This development has left some fearing more radical groups could use the turmoil in Pakistan to target people, because of the unique significance the country has for many British Muslims.

    Amjad Malik, a solicitor in Rochdale and an officer of the High Court in Pakistan, says although those with a radical agenda are a minority, their potential influence should not be underestimated.

    "The number of people going to training in Pakistan and Afghanistan may be few in numbers but radicalisation of the mind where you have distrust about government, about policies and the way things work is more dangerous."

    Last week's reinstatement of Pakistan's judiciary has been seen by many as a significant step towards stability.

    Yet the growing strength of the Taliban in the country's north west frontier makes it clear Pakistan's future continues to hang in the balance and that will only heighten concerns that a volatile situation there, may lead to a volatile situation on the streets of Britain.

    If there is anyone out there who thinks that these lifewasting f uckers are going to impact the way we live our lives then watch this space.
     
  5. Hizb ut Tahrir have been around for years, seen their protests before, just a few extremists, should still be slung out though. Shame the Govt doesn't use exile as a punishment like others do.
     
  6. The dispatches programme last week about the growing Taliban influence in Pakistan was an eye opener.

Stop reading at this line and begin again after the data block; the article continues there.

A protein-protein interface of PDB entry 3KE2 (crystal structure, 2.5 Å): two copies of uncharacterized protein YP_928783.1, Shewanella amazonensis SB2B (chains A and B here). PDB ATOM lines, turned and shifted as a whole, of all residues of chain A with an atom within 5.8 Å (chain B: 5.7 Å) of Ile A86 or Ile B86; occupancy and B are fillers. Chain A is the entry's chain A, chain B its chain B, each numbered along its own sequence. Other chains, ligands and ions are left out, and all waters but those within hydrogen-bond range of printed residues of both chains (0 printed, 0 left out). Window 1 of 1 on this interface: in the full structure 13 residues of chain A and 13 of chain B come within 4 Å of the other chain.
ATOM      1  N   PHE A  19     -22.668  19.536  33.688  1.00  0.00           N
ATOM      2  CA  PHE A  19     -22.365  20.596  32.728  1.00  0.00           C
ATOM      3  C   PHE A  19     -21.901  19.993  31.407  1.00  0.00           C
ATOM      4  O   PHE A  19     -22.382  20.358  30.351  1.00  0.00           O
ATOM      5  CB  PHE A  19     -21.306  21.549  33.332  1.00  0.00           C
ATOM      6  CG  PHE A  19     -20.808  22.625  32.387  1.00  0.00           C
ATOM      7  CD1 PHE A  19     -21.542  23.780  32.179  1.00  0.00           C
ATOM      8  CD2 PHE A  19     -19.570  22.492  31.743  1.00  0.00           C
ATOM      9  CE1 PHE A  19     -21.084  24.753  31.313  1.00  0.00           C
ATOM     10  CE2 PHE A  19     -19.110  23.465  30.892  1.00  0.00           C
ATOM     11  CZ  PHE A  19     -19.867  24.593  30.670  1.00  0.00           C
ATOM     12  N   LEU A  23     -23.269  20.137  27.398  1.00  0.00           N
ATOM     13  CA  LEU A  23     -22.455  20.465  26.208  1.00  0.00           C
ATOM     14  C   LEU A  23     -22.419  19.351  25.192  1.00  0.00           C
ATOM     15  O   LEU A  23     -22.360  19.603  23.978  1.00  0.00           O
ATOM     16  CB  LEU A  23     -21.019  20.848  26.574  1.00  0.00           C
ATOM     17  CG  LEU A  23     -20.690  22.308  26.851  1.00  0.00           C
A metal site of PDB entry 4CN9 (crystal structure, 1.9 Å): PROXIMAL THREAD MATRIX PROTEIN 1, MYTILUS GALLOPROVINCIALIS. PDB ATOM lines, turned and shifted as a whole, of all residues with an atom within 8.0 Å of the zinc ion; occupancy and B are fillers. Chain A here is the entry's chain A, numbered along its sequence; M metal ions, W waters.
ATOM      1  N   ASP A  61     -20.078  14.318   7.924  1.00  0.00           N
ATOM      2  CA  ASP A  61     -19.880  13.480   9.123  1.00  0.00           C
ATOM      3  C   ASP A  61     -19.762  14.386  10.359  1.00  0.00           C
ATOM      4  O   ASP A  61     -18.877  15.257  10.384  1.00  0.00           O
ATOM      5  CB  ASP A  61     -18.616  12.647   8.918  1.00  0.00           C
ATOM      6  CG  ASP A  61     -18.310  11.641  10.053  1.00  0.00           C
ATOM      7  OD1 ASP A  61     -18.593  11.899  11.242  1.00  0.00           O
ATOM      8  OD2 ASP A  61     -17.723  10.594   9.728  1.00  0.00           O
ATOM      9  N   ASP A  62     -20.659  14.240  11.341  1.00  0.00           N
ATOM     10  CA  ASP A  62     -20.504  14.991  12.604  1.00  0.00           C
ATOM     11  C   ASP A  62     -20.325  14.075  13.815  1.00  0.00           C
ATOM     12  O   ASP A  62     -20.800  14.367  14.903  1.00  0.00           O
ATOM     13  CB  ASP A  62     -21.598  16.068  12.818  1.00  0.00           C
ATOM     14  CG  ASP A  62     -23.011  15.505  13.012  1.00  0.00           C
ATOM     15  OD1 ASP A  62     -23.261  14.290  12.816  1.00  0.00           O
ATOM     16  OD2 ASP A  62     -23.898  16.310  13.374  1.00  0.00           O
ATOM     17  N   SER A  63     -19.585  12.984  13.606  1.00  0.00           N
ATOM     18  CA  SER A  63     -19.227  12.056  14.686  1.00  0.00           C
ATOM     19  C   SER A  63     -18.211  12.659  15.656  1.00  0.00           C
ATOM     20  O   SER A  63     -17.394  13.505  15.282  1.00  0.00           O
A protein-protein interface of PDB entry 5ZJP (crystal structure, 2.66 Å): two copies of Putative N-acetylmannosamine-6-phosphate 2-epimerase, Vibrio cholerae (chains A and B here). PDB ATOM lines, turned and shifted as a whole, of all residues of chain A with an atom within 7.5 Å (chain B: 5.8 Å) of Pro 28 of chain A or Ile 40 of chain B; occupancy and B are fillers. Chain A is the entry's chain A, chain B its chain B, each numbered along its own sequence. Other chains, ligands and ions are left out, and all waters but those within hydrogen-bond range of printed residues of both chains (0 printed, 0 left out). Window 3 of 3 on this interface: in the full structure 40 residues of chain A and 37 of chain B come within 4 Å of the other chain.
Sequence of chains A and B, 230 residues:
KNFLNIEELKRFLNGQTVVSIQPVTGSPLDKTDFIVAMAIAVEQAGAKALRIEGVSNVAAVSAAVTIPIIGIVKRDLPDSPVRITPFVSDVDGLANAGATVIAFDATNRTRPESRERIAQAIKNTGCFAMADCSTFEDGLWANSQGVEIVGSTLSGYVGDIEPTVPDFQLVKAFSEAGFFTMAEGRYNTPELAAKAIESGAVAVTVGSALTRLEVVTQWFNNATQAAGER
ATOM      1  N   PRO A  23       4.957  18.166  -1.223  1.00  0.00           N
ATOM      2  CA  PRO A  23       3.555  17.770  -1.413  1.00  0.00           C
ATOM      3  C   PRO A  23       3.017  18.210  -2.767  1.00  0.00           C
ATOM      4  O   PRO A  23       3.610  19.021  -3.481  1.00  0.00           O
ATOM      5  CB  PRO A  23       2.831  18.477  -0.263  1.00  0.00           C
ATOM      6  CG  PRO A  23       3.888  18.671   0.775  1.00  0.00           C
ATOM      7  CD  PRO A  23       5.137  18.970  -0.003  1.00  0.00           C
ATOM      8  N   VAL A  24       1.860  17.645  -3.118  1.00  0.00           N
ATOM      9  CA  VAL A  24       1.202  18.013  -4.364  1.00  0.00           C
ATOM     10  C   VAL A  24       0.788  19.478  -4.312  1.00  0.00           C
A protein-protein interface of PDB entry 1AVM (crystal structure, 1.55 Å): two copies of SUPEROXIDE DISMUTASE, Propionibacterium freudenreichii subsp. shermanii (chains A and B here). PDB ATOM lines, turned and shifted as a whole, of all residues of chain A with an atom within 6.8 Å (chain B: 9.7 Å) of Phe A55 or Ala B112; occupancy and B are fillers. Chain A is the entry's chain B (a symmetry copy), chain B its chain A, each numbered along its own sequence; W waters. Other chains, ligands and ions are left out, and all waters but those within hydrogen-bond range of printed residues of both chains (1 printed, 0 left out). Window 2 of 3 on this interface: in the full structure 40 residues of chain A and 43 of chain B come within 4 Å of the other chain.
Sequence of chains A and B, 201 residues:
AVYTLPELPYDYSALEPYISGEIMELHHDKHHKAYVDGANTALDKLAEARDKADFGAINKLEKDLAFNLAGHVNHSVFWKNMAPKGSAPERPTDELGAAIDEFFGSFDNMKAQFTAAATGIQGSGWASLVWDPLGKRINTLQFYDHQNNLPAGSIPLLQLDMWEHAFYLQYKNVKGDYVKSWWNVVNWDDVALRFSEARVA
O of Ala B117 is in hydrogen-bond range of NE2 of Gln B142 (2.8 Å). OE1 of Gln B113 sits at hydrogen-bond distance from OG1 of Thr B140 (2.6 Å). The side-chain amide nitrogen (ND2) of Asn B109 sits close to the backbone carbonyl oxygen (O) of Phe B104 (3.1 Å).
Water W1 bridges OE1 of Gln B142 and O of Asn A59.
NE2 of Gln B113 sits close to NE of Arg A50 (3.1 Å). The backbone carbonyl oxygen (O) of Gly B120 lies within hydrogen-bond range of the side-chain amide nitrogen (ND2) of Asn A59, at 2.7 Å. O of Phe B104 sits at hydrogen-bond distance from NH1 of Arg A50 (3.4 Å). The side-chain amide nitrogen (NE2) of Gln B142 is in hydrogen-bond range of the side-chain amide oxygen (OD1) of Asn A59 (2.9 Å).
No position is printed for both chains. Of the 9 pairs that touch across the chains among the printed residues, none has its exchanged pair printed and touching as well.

The production line of the madrassas are grooming thousands of the little buggers. Most will end up over the border in 'Ghan, but inevitably some will head back to mainland Europe. Frightening.
     
  7. I would also suggest that the labour move to turn the uk into a totalitarian state plays right into the extremists hands. If your not going to be free in the uk, you have less to lose in going for sharia, which does at least give you property rights over women and therefore a sense of power.

    edited for speeling.
     
  8. Tytus_Barnowl

    Tytus_Barnowl On ROPs

    Spouse management is an art form, I do not need a law to enforce it.
    :lol:
     
  9. http://news.sky.com/skynews/Home/World-News/Pakistan-Explosion-Blast-In-Capital-Islamabad-According-To-Reports/Article/200903415247468?lpos=World_News_Carousel_Region_0&lid=ARTICLE_15247468_Pakistan_Explosion%3A_Blast_In_Capital_Islamabad_According_To_Reports

    I have watched over the last few months many events which have happened in Pakistan paint what can only be a bleak future for stablity and security. Can it be naively concluded that some activities in Afghanistan have been successful (and the Taliban have moved to Pakistan) or does Pakistan have to many internal problems which is now spilling out into the wider world.
     
  10. Alsacien

    Alsacien LE Moderator

    I blame Ghandi. Too nice for his (and now our) own good.
     
  11. Flight

    Flight LE Book Reviewer

    If the world was a powderkeg, Pakistan is where the fuze would be.

    I was astonished to hear the casualties they've taken against the Taliban, not to mention watching videos of Pakistani armour retreating from an ambush. Entire regions being turned over to Sharia law demanded by the Taliban, the Yanks continuing to hit targets with UAVs (apparently without Pakistani permission) etc.

    Then think about the tiny Pakistani ethnic population of the UK. I think half of it lives over the hill from me. :)
     
  12. I reckon so. Reports of a bombing coming through in Islamabad and I read somewhere that the Yanks don't just refer to Afghanistan anymore but AfPak. They've obviously started holding them in the same high regard for trouble.
     
  13. I'm surprised the army hasn't taken over again.
     
  14. We have already had a taster of some home grown elements here in London a few years ago, could it happen again. do we have the resouces to stop it. Will the spams close the door to us, until we got our house in order?